Opportunities and Obstacles of Rebalancing
What is underway within the mortgage and financial industries regarding volume reductions and subsequent industry layoffs is a cycle last experienced in 2007-2009. Yet, in the ensuing 13 years since the bottom of the last cycle, technology has revolutionized how financial products are utilized and stacked. Yet why have origination costs more than double during the last decade whereas the average timeframes still range from 45 to 75 days to close? Whereas the focus has been on customer contact and processing efficiencies as part of embracing digital transformation, the next set of adaptations likely will reimage the how, why, and what of adopting elements of digital mortgages from the start of prospecting to the securitization of assets.
The market rebalancing which has just begun will create numerous obstacles for traditional players unaccustomed to aaS integrations and the rapid cycles of operational restructurings that are required to just remain competitive. These aaS solutions over the last decade have allowed many independent and small finance enterprises to participate in consumer markets that were growing and highly competitive—there was much in the way of volume opportunity and “price-plus” lending for all members.
However, as the market transforms due to structural economic changes (e.g., WFH, gig-workers, supply chains, aging populations, vast digitization), the traditional business-as-usual mindsets, processes, and system approaches of the past are inhibitors for next-gen adaptation.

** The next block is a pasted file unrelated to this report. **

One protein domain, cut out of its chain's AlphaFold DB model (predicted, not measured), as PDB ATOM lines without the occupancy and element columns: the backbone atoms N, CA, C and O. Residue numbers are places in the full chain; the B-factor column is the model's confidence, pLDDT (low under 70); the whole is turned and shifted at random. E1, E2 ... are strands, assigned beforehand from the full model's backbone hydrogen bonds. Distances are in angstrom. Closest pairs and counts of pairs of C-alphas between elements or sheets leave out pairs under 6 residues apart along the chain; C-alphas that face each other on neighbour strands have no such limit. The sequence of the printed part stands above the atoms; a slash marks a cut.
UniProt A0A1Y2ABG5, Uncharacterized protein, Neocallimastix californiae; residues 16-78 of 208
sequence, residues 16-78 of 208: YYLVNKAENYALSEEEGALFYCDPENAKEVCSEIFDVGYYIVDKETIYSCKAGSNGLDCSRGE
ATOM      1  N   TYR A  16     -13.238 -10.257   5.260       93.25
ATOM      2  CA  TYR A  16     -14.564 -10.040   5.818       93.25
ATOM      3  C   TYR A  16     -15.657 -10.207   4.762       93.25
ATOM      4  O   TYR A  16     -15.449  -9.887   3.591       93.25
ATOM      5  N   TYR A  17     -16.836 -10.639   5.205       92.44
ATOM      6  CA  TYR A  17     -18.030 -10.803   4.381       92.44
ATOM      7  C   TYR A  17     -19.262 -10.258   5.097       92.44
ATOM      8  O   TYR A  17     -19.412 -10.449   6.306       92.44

The next-gen business-as-usual revolves around the deployment of digital fabrics, which can link disjointed or overlapping FinTech targeted solutions. The opportunity for leverage of data across in-house or cloud systems can improve not just the efficiency and accuracy of financial products, but also offer improved risk analysis, regulatory compliance, and robust customer disclosures and communications.
Yet the rebalancing dilemma created by economic conditions, will further increase the loss of jobs and organizations who lack retooling investment capital. The options for many independent and small financial firms will be to partner with others (i.e., as part of a cooperative arrangement), identify innovative outsourcing solutions, or prepare for divesture (as part of mergers, acquisitions, and divestures or #MAD) of financial products (e.g., mortgage) to other firms better prepared for interconnected digital demands.
Distancing Tomorrow’s Digital Designs from the Past
As firms shed “ability to compete” product lines, the challenges for industry leaders resides is where to focus efforts and limited resources. Though the incorporation of innovative ideas has been a driving force for customer channels since 2009, the metrics and questions of relevant application are frequently lost or missed under the urgency to adapt to external pressures. The rise and potential fall of FinTech brands will force enterprises to address innovation, strategy, reusable blocks of functions, and organizational impacts with unfamiliar timings, ROIs, and support demands.
In the graphic below, impacts of changing economies coupled with expanding digitally native financial alternatives will force FinTech solution providers and #ITO / #BPO outsourcers to transform their offerings from transactional lift-and-shifts into data fabrics that deliver fungible, curated elements. When digital fabrics are implemented the sourcing of data is irrefutable and traceable across the digital supply chains. From an audit and compliance perspective, information and decisioning can be precisely traced reducing discrepancies, errors, costs, and complexities.